clock menu more-arrow no yes

Facebook and Google will be considered unthinkable 50 years from now

Big Tech has sacrificed us in the pursuit of profit.

Part of Hindsight 2070: We asked 15 experts, “What do we do now that will be considered unthinkable in 50 years?” Here’s what they told us.


Roger McNamee has been investing in technology companies since 1982, and has co-founded three successful investment firms. From 2006 to 2009, he was an adviser to Facebook founder Mark Zuckerberg. He is the author of Zucked: Waking Up to the Facebook Catastrophe.

The internet began as a Department of Defense-funded network to defend America in the event of a nuclear assault. When it evolved towards commercial and consumer applications, early programmers believed the internet embodied a utopian dream, an open network that would connect the world and promote knowledge, democracy, privacy, and other positive values.

From the earliest days, there were signs that these large networks that permitted anonymity might devolve into unpleasant spaces dominated by bullies, but even so, the utopian dream persisted. Businesses and consumers embraced the world wide web in the late ’90s, and for a time it was reasonable to believe that the internet would live up to its promise.

But it’s become more clear than ever that far from giving us an open world, the companies that dominate the internet today — Google and Facebook — and their reluctance to take responsibility for their own power will soon be considered on the wrong side of history.

The second wave of internet companies, of which these tech giants are the leaders, benefited from exceptional timing. They were the first generation that did not have to design around meaningful technology constraints. They inherited 50 years of trust and goodwill earned by earlier generations. And they entered a market where hundreds of millions of users believed the utopian vision of the internet.

The major internet platforms pursued global scale with religious zeal. To avoid the friction of subscription fees, they sold advertising. To make their advertising valuable, they employed a wide range of psychological tricks, some borrowed from slot machines, propaganda, and magic. They manipulated attention. They used surveillance to create user profiles that would be the envy of an intelligence agency. They took advantage of lax regulation to acquire would-be competitors.

By 2016, both companies had become immensely powerful and influential. Thanks to the nature of their services, economic success brought with it massive political influence that was subject to little oversight or regulation. Internet platforms dominated the public square and pretended they were not responsible for the consequences of their actions. They did pathetically little to protect users.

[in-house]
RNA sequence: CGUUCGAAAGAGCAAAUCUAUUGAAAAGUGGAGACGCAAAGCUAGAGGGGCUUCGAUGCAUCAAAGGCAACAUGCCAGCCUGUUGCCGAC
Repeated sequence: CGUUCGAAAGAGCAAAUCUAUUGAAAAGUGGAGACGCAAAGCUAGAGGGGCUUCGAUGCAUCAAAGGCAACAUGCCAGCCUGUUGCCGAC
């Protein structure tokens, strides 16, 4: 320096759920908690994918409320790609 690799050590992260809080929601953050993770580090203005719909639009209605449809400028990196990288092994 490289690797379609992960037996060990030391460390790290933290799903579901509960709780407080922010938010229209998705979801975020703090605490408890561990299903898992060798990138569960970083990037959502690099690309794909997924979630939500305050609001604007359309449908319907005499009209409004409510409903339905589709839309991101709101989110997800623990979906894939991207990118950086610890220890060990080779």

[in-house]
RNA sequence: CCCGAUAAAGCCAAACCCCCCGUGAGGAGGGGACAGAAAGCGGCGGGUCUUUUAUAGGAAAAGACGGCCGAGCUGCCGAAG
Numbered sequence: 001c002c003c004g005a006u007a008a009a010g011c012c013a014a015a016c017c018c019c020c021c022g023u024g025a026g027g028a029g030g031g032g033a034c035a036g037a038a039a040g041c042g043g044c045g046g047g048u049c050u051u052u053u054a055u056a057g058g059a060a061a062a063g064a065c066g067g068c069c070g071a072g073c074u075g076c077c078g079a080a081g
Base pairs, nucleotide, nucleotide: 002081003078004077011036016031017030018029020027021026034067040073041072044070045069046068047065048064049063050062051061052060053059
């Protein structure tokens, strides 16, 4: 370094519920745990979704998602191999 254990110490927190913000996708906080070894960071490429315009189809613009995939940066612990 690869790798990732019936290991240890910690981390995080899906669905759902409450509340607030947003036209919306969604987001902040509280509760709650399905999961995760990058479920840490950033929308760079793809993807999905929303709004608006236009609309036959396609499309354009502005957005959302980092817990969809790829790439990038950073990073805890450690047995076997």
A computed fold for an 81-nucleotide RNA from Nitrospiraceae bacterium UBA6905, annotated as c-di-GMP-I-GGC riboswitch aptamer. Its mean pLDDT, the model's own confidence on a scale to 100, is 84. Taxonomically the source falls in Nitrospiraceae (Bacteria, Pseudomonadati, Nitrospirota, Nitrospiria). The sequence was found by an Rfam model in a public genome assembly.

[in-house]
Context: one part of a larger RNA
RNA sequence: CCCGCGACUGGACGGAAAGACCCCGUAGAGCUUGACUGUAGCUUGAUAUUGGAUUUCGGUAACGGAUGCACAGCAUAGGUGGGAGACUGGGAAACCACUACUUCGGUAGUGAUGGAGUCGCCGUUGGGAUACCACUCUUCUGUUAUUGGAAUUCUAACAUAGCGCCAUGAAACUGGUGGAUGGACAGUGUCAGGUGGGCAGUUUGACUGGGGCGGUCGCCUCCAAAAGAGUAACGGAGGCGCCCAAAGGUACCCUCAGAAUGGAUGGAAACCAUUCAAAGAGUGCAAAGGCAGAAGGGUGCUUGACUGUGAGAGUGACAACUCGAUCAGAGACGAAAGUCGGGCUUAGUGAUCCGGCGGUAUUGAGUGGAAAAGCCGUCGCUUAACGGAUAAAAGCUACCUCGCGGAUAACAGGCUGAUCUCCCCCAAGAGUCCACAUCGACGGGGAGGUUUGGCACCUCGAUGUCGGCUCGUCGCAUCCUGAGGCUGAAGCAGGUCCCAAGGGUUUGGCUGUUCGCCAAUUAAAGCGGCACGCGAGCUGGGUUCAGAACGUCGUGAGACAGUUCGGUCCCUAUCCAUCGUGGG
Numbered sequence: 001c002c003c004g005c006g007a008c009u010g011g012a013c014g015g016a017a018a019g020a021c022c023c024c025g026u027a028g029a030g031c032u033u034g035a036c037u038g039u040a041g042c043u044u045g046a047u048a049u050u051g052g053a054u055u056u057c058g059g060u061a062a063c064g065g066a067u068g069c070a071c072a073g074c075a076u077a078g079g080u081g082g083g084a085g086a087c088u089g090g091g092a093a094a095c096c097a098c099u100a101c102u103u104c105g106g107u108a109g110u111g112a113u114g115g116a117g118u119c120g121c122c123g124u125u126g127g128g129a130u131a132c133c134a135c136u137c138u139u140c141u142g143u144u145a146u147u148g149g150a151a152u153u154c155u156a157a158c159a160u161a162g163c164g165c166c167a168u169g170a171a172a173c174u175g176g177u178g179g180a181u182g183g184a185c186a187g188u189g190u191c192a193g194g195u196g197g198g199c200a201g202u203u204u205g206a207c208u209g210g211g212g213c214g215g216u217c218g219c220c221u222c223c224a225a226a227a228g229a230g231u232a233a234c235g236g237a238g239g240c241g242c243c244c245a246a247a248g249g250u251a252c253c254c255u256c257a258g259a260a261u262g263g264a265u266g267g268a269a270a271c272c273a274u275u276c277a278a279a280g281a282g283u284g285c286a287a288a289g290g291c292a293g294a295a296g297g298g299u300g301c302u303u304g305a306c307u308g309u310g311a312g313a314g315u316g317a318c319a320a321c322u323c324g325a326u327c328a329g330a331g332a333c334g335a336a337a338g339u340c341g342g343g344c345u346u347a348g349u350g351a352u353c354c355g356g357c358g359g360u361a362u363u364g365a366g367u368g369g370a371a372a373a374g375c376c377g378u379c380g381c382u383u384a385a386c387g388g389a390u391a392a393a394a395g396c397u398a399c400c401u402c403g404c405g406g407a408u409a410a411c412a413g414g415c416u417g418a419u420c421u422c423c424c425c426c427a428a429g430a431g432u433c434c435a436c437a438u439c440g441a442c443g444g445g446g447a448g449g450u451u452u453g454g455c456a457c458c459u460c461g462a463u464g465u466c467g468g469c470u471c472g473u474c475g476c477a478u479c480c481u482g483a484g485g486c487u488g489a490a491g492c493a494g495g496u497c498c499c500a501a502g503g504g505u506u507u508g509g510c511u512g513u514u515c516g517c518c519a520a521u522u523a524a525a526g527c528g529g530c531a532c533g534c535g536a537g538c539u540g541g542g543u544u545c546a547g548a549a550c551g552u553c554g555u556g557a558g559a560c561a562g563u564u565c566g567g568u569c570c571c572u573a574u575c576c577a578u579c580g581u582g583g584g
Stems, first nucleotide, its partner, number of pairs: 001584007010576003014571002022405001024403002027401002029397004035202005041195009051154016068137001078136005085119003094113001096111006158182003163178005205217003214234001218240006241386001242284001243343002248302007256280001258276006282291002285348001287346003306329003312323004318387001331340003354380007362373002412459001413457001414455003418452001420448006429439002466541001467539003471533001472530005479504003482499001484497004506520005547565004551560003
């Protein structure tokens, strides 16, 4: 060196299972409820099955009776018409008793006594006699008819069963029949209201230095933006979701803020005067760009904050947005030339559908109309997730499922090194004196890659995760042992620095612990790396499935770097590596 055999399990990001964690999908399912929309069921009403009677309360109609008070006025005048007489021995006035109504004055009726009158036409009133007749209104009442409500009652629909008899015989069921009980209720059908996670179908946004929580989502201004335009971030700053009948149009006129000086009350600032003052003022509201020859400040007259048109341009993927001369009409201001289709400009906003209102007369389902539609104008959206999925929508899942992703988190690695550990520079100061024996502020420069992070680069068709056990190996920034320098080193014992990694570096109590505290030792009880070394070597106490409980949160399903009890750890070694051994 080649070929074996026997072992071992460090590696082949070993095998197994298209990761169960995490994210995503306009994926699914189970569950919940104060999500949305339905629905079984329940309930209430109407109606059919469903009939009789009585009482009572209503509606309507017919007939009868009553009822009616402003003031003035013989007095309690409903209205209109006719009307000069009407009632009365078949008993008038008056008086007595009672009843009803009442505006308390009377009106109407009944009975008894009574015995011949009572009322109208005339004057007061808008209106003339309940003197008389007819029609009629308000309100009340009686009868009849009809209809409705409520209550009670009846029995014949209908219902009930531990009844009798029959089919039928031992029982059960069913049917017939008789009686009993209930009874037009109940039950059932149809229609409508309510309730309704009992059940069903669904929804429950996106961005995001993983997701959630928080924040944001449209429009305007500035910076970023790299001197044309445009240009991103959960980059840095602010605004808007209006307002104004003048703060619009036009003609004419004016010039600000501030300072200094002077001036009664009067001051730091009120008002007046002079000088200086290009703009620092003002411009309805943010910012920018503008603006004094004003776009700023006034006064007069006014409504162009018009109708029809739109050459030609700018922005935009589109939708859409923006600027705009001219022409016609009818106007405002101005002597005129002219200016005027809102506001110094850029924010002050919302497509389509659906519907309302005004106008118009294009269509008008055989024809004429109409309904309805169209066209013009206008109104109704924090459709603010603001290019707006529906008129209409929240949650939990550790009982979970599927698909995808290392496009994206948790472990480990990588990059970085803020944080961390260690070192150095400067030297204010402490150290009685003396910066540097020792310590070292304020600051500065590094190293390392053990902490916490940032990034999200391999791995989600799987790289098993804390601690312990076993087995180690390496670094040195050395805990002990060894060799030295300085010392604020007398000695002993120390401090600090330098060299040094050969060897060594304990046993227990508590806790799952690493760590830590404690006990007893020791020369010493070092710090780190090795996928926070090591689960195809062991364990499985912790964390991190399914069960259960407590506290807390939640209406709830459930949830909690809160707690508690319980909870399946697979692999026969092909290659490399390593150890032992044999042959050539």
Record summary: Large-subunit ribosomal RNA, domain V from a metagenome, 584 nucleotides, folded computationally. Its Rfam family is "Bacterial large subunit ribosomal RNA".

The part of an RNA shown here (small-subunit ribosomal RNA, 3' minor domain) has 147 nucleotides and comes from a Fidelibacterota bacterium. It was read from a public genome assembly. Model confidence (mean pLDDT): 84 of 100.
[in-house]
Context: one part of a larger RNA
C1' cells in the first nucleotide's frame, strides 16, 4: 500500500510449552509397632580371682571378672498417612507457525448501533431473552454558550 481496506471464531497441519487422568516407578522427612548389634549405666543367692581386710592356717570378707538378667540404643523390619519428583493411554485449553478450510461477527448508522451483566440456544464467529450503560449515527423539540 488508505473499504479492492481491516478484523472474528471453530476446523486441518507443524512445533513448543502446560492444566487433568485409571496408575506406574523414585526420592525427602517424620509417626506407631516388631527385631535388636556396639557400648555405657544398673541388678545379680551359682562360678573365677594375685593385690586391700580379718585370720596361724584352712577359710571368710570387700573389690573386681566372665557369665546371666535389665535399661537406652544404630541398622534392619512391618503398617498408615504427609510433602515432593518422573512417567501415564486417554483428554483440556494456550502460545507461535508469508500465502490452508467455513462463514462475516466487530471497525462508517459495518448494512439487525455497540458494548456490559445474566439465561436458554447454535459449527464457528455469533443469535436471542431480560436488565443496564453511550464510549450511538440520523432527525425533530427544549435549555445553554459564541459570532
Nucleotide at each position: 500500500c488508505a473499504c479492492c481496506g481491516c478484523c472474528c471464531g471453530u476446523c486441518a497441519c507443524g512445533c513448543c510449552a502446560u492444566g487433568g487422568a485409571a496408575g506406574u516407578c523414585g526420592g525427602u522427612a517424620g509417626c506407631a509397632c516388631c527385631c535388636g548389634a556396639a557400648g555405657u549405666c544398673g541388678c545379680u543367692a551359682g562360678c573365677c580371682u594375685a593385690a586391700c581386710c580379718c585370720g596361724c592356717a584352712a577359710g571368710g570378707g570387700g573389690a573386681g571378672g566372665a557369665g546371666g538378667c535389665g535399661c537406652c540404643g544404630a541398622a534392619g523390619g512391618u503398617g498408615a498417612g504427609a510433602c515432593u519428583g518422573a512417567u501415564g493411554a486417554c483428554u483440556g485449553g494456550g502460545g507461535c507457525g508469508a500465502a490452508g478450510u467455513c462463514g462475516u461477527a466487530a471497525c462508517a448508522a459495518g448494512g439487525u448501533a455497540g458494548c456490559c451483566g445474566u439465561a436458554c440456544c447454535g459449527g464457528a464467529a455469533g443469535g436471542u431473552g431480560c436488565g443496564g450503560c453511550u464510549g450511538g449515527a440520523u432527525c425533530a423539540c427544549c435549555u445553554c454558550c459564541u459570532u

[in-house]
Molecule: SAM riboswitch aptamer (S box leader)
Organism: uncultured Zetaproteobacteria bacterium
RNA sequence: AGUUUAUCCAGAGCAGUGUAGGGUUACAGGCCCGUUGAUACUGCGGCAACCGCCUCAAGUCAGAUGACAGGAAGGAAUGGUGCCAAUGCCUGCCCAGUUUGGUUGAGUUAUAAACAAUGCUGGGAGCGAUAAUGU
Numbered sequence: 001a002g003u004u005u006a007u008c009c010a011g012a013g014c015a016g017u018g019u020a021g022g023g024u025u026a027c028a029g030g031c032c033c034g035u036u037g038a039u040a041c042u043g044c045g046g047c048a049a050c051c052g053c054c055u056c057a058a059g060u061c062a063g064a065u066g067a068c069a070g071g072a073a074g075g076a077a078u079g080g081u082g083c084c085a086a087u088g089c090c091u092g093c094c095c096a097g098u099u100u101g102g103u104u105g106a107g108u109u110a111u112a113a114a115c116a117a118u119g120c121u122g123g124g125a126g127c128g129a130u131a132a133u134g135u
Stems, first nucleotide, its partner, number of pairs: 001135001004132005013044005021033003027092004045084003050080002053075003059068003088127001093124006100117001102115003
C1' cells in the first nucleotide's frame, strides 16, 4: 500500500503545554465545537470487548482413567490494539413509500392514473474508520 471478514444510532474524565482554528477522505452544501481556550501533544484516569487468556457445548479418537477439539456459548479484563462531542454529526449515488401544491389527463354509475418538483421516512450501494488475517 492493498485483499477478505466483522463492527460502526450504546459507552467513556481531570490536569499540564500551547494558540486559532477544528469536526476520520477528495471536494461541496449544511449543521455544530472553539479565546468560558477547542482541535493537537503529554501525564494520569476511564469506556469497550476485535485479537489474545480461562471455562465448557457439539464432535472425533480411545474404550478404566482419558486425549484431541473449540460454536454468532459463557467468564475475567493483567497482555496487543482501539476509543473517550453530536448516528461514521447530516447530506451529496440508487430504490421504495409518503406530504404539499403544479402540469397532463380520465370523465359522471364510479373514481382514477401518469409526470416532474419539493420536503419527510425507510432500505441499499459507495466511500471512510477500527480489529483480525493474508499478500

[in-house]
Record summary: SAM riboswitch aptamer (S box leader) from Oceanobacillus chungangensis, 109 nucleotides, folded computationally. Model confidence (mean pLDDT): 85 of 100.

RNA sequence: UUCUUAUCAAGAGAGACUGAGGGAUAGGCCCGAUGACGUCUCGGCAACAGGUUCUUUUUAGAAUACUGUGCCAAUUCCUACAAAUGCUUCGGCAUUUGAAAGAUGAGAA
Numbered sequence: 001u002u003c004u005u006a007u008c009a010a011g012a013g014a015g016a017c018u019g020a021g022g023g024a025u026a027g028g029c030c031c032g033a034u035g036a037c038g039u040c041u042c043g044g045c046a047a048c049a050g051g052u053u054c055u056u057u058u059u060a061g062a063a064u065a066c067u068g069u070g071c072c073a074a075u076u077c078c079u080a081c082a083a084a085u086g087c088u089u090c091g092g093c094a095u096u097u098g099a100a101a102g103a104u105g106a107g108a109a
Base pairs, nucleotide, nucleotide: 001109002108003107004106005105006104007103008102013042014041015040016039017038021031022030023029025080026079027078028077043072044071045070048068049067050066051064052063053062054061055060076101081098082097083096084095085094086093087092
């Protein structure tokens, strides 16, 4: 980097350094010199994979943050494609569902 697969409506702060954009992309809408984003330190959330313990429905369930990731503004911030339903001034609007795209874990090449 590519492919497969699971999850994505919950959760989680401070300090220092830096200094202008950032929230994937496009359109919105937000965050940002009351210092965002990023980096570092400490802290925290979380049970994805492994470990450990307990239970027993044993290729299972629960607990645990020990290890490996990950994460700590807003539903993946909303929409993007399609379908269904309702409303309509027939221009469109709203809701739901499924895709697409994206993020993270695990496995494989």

The revelation that Russians had exploited Facebook, Instagram, Google, YouTube, and Twitter to interfere in the 2016 presidential election triggered a reconsideration of the internet giants. Journalists and investigators discovered that the Russians had also interfered in elections in the United Kingdom and many countries in Europe. The United Nations reported that racist speech spread on Facebook led to the deaths of at least 9,000 members of a religious minority in Myanmar.

Hate speech spread over social media and Facebook’s WhatsApp messaging app led to violence in India and Sri Lanka. The governments of the Philippines and Cambodia used Facebook to control their populations. Facebook traded private data to a wide range of third parties without notifying the affected users. Google joined Facebook in mishandling user data, as both companies suffered major hacks.

Over the course of 2018, it became clear that the internet giants had sacrificed their users in the pursuit of profit. Like chemical and energy companies during much of the 20th century, they have managed to avoid paying the economic cost of harms they create. They continue to deny responsibility for the consequences of their actions while simultaneously developing next-generation AI and surveillance technologies that will make the problems worse.

Users love what is good about internet platforms. Unfortunately, the platforms have placed themselves on the wrong side of history by undermining democracy, public health, privacy, and innovation. In 50 years, we’ll be shocked at what they got away with.

When reached for comment, a Facebook spokesperson said: “We take criticism seriously. Over the past two years, we’ve fundamentally changed how we operate to better protect the safety and security of people using Facebook. The reality is Roger McNamee hasn’t been involved with Facebook for a decade.”

Science & Health

Healing, a saga

Identities

For protesters, trauma lingers long after the marching ends

Features

The sad, predictable limits of America’s “economic recovery”

View all stories in The Highlight